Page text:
FRESH PRESSED:

When Keeping it Real Goes Right: “Surprised? Why?”

Yes. I am almost positive you have heard everything you would care to know about Lebron and the city of Cleveland. I promise that this post is not about that at all.

What I want to discuss is the treatment of black athletes, by the media, the people that coddle them, and the ramifications of that treatment, which would thoroughly explain why Lebron took a shit on Cleveland in the manner that he did.

This country is infatuated with celebrities. With sports, you find that infatuation turns into genuine love and an extremely weird sense of attachment/entitlement to their favorite athletes. Ordinary fans pay their money to see and cheer people who they have no personal relationship with, while simultaneously putting them on an almost deity-like pedestal.

For some reason, the watching of these sports heroes, all the hopes and dreams of the fans are ingrained into one sports figure, team, or organization, to the point where the ebb and flow of the aforementioned have the capacity to affect the daily lives of those who pay to see them.

I am not a Clevelander, and even with my love for FSU football, my mind cannot wrap its head around the outcry of wishing death on Lebron James. You’ll never be able to convince me of this otherwise, so let us agree to disagree with that argument.

These athletes we prop up so much, we feel as if we know them because quite frankly, most of them grow up in front of our very eyes.

Lebron was plastered all over ESPN magazine as a junior high student, a high school student, and an NBA player. Even with the backlash, he’ll continue to be the primary point of conversation whenever basketball comes up and the season restarts.

There is no doubt in my mind that people have made concessions for his exceptional talent his entire life. This is not an uncommon occurrence. The NCAA is littered with stories of athletes who have not had the proper scores, GPA, or have cheated and nobody said a word because of said athlete’s skill. (see Derrick Rose, OJ Mayo, Reggie Bush as the most recent examples of this)

To excuse this behavior is problematic for a number of reasons. For 1) excusing said behavior gives said player an aura of invincibility that quite frankly, black male athletes should be weary of participating in and 2) when you don’t hold someone accountable, it is extremely hard for them to see past themselves and deal with the ramifications of their behavior. That is where Lebron falls in.

ESPN had started speculating about Lebron’s decision for free agency almost 3 years before he became an actual free agent. ESPN made it a point to ask Lebron every single time he showed up what he planned on doing. ESPN reported every single move the other teams made to try and make cap room for Lebron. To his credit, Lebron, outside of rocking a Yankees cap and saying he liked playing at the Garden, didn’t really draw attention to himself for free agency.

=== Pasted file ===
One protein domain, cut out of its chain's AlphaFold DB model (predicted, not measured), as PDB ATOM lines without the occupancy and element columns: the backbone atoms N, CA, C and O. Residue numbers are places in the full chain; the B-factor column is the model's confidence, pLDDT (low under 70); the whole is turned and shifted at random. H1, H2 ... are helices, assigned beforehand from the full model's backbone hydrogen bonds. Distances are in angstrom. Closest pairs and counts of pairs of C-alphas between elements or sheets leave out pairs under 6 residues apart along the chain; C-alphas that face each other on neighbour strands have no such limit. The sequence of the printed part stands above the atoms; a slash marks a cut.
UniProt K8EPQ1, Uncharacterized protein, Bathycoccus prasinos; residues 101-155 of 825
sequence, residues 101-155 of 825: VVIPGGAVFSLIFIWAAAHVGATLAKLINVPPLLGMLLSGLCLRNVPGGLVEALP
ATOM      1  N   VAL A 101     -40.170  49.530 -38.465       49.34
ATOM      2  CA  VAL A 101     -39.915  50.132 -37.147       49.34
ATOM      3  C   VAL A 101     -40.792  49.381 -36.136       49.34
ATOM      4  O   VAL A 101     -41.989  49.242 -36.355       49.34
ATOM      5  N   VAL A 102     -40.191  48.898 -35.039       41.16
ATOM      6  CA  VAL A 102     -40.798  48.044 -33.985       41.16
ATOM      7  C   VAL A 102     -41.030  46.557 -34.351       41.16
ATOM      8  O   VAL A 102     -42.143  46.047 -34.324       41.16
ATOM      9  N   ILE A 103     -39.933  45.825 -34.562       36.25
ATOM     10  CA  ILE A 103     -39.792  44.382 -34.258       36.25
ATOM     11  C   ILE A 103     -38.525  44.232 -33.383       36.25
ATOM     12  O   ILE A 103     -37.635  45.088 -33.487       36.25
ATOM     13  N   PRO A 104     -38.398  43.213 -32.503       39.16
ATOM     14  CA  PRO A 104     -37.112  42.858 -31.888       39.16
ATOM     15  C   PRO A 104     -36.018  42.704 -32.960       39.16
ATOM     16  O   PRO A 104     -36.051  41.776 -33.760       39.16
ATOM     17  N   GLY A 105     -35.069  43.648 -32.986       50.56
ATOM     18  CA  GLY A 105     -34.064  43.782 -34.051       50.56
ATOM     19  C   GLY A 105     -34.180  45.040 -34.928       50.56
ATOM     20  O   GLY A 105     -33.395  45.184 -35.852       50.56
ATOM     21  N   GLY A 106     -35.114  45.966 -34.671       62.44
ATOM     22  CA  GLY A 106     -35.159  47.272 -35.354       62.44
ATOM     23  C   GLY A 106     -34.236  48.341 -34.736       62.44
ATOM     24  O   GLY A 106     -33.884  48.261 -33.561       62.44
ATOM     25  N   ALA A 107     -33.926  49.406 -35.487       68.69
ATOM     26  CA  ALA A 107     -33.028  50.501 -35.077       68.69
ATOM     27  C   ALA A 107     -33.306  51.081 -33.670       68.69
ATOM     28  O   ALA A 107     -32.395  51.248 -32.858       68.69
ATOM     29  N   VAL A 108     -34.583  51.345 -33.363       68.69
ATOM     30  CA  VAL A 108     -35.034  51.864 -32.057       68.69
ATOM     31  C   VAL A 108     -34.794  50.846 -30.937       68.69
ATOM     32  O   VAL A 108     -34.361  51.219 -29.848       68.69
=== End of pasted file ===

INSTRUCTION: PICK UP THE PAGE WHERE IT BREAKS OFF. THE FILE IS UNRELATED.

Nope.

ESPN made that shit a spectacle. And then they aired the show. And now they’re wondering how Lebron could be so self centered and egotistical. Double for Dan Gilbert, who pretty much admitted he was Lebron’s bottom bitch and did everything the pimp told him to do. Gilbert is now upset with Bron because well…he gave him the world and got dumped for a sexier version of the same thing.

It is interesting to note that Gilbert admitted that he had given free rein to Lebron and his friends during his entire stay. And is surprised at how he acted.

Let’s take a step back from the whole athlete perspective of it, and look it from a parenting point of view.

When you are raising a child, you want them to be able to be at their greatest, while not hampering their progress. You create rules, boundaries, guidelines, and an acceptable code of conduct so that your child is aware that though they are special, there are consequences for all of their actions.

Giving your child a limitless life in which to operate in, is asking for chaos, misconduct, and general all around fuckery. You can always tell which child has been brought up with discipline and which child has been given free rein to do whatever the hell he wants to do. One of those kids is always the good one and the other kid is always two steps away from someone beating his ass to sleep.

Lebron was 18 when he got drafted and had been given the keys to the city. He and his friends were allowed to do whatever they wanted, with nobody stepping into regulate his behavior. A behavior that was only problematic when he no longer wished to play for the Cavaliers.

So the next time you ask yourself how Lebron could do what he did, just remember. You are talking about a 25 year old kid who essentially wants to go play with his friends. A kid who has never been told no. A kid who has had every concession made for him so that he would never be responsible for any mistakes that he had made.

The question should not have been “how could he do this,” the real question should have been “what the hell did you expect from a self absorbed kid who’s never been held accountable for anything?”

Peace.

For this and other posts from “When Keeping It Real Goes Right” make sure to visit the site! And don’t forget to tell ’em who sent you!

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2 Comments on When Keeping it Real Goes Right: “Surprised? Why?”

  1. This is the biggest bullshit I have ever read.

    Like

  2. I really don’t know how to give this praise without being all on ya ish. Lol. Pretty fair and balanced reporting I must say. Only thing I still say is that he should have gave the community a better feeling. We held him accountable for everything since he stepped on the court and applauded his progress as an athlete and change agent. Really good piece!

    HAAPPPPPPPPYYYYYYYY (early) BBBIIIIRRRRRRFFFFFFFFDDDDAAAAAAYYYYY!

    Like

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